Why DiCaprio's Buddy Couldn't Make It as a Hollywood Mogul

Updated on
Ryan Kavanaugh
Ryan Kavanaugh, founder and chief executive officer of Relativity Media LLC. Photographer: Patrick T. Fallon/Bloomberg

Ryan Kavanaugh knew how to do the one thing that matters in Hollywood: raise money. Just not enough of it.

For many of the 11 years that his Relativity Media LLC made and financed movies -- long before its bankruptcy protection filing Thursday -- the 40-year-old was a celebrity whiz-kid in the business. Married to a Sports Illustrated swimsuit model, photographed partying with Bradley Cooper, famous (and mocked) for flying a helicopter to work, Kavanaugh tapped investors from Ron Burkle to Steven Mnuchin to Paul Singer.

The splash Kavanaugh made when he first showed up with his spiky red hair and colorful sneakers was big, because he came with private-equity deals that helped make some good films, including “The Social Network.” He captured attention for how Relativity made its picks, not by evaluating a script or director but using the Monte Carlo method, a statistical analysis of variables like a genre or actors’ track records.

But Relativity had more box-office misses than hits, and never came close to the initial public offering Kavanaugh boasted it was preparing. He wasn’t able to make himself into a mogul, or transform the way the industry makes movies.

“This young gun comes along and he gives this indication that with modeling he is going to fix the inefficiencies of Hollywood,” said Robert Thompson, head of Syracuse University’s Bleier Center for Television and Popular Culture. He learned that “show business does not yield its secrets to science.”

Six days before Relativity sought protection from creditors, a lender sued, calling Kavanaugh a “con man.” The day before, the studio began laying off staff, and he sold his Malibu house for $8.7 million.

Costner Bomb

Kavanaugh’s skill at finding money for movies wasn’t enough. To have staying power -- and pay the bills -- he needed to churn out winners. While “Limitless,” starring Cooper, was a success that generated $162 million at the global box office in 2011, it was part of a slate that included the bombs “Out of the Furnace” with Christian Bale and “3 Days to Kill” with Kevin Costner, whose ticket sales didn’t cover their costs.

There were too many instances like that. Relativity and its affiliates filed Chapter 11 documents listing liabilities of $1.1 billion, book-value assets of $560 million and creditors including the designer Alexander Wang. At Relativity, spokesman David Shane said Kavanaugh wasn’t available for an interview.

He “clearly early on had money to make movies. You can win a lot of friends that way,” said Joe Pichirallo of New York University’s Tisch School of the Arts and a former 20th Century Fox executive. But “he never hit home runs at the level that would allow people to think he did have a knack for making movies that were financially successful.”

Ultimates-Loan Creditor

Mnuchin, who until recently was Relativity’s non-executive co-chairman, didn’t respond to a request for comment. The OneWest Bank founder and former Goldman Sachs Group Inc. partner, who helped back “Avatar” and “Gravity,” acquired a stake in Relativity in 2014, teaming up with Kavanaugh and a few others to buy what they described as “significant ownership” of the studio’s debt and equity from the hedge fund Elliott Management Corp. OneWest, now owned by CIT Group Inc., is listed in the bankruptcy filing as a creditor, among the banks owed $27.8 million from a so-called ultimates loan, which is secured by film cash flows from theatrical releases to DVD receipts.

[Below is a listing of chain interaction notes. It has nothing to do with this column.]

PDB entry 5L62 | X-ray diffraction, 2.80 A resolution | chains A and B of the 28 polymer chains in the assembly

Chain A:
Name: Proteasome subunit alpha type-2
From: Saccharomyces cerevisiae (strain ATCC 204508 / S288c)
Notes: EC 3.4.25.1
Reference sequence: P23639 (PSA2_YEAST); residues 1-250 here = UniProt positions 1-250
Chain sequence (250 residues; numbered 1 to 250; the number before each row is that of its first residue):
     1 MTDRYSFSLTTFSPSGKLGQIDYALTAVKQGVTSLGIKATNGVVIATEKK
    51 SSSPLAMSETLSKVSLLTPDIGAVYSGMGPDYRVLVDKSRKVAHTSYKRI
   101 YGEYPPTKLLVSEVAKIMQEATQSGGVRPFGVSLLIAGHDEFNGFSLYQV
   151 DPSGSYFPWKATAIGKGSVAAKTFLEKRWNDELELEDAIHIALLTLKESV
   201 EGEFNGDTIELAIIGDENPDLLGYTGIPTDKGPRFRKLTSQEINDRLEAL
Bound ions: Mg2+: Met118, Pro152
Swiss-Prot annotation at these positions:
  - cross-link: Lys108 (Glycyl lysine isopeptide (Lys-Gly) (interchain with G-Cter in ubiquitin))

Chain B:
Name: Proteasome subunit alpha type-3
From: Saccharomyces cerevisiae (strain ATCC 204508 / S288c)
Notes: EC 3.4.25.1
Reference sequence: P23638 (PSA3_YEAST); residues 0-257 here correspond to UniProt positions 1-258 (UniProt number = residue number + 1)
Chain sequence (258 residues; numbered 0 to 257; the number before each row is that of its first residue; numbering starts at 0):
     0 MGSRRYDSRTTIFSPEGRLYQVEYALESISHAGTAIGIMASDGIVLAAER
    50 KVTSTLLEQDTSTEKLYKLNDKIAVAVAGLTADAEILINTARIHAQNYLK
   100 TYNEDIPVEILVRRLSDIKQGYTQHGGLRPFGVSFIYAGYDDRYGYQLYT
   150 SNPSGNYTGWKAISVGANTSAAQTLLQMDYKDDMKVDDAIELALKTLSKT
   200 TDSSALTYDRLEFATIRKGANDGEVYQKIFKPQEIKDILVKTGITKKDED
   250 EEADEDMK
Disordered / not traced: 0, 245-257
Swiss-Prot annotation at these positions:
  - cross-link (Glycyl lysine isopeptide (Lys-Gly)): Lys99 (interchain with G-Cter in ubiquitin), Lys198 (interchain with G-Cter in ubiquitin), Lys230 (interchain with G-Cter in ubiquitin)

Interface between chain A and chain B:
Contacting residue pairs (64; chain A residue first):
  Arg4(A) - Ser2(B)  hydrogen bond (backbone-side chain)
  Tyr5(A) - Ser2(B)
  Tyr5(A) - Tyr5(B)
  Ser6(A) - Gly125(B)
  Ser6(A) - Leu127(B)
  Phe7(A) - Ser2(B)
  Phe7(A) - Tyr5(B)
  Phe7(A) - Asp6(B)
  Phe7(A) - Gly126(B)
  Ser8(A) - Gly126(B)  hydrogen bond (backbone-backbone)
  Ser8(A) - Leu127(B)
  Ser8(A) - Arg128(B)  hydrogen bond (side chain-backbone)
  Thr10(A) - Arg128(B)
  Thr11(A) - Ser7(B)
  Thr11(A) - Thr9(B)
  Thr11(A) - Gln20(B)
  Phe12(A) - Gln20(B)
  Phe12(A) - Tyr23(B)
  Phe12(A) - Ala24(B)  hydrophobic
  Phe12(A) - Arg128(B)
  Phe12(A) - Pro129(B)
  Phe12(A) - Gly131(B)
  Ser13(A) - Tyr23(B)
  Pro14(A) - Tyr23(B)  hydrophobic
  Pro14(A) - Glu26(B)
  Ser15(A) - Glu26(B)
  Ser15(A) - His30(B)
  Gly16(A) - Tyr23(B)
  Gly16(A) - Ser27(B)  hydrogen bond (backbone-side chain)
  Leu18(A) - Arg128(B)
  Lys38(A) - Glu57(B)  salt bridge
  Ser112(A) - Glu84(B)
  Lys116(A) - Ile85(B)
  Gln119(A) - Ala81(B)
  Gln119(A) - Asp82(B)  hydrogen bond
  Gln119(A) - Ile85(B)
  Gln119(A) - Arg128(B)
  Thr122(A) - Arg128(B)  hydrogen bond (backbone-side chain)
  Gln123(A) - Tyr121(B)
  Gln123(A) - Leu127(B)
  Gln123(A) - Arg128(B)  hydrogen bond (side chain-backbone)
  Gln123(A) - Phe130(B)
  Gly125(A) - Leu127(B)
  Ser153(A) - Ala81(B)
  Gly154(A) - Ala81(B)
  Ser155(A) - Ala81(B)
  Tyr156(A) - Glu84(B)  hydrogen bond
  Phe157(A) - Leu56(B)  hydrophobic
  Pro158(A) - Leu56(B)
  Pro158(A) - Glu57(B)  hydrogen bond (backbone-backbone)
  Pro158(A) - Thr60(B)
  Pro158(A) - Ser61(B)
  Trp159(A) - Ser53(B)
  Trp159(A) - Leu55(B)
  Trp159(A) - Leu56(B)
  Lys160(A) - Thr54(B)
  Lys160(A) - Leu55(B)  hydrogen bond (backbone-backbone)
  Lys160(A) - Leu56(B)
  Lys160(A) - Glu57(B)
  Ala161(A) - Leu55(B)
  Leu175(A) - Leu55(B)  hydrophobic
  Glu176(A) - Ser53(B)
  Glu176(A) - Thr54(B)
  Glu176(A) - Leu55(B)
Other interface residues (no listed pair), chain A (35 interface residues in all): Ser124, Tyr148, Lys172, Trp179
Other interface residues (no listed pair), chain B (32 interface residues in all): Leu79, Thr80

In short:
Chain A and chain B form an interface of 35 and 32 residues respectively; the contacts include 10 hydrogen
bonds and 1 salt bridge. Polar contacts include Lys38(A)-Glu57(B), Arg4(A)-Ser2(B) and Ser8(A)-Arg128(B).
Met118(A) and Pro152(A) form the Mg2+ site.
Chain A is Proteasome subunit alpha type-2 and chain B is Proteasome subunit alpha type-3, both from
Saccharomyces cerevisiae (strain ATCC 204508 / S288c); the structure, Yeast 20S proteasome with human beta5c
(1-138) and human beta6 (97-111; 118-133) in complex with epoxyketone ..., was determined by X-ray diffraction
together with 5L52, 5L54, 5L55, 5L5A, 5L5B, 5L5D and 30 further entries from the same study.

Elliott first put money into Relativity in 2008. Singer, Elliott’s founder, also didn’t respond to a request for comment. Nor did Burkle, the billionaire co-founder and managing partner of Yucaipa Cos. who has invested hundreds of millions of dollars in Kavanaugh ventures, buying a Relativity stake from Elliott in 2012 and lending money to the studio.

‘Larger-Than-Life’

Burkle is a Relativity board member, according to the bankruptcy filing, which doesn’t list him among the creditors.

Relativity’s public unraveling began on May 20, when an ad agency sued, claiming it hadn’t been paid. The studio wrote a $401,000 check that day. It also rescheduled its films, with “Before I Wake” pushed to September from May, for example, and “The Bronze” to October from July. In June, Kavanaugh hired Blackstone Group to help refinance its debt.

On July 17, Mnuchin’s OneWest removed $18 million from Relativity accounts. The suit by lender RKA Film Financing LLC came on July 24, with the “con man” claim, alleging Kavanaugh used a restricted $75 million loan for salaries and bonuses instead of advertising and marketing. The studio countersued.

Senior lenders will act as the initial bidders in a bankruptcy court-supervised auction of Relativity. They include Anchorage Capital LLC, which owns a stake in MGM, according to the Wall Street Journal.

The Hollywood trade and celebrity press have followed Kavanaugh closely. Cooper and Leonardo DiCaprio threw the bachelor party before his first wedding in 2011. His second four months ago made it into People magazine; guests included Ryan Seacrest and Katie Holmes.

Now “people are so focused on his demise,” Pichirallo said. “He clearly was a very flamboyant, larger-than-life character, a very good showman, and that showman skill is very helpful” in the movie business.

“These people come into Hollywood all the time. He lasted a lot longer than other people like him.”

Before it's here, it's on the Bloomberg Terminal. LEARN MORE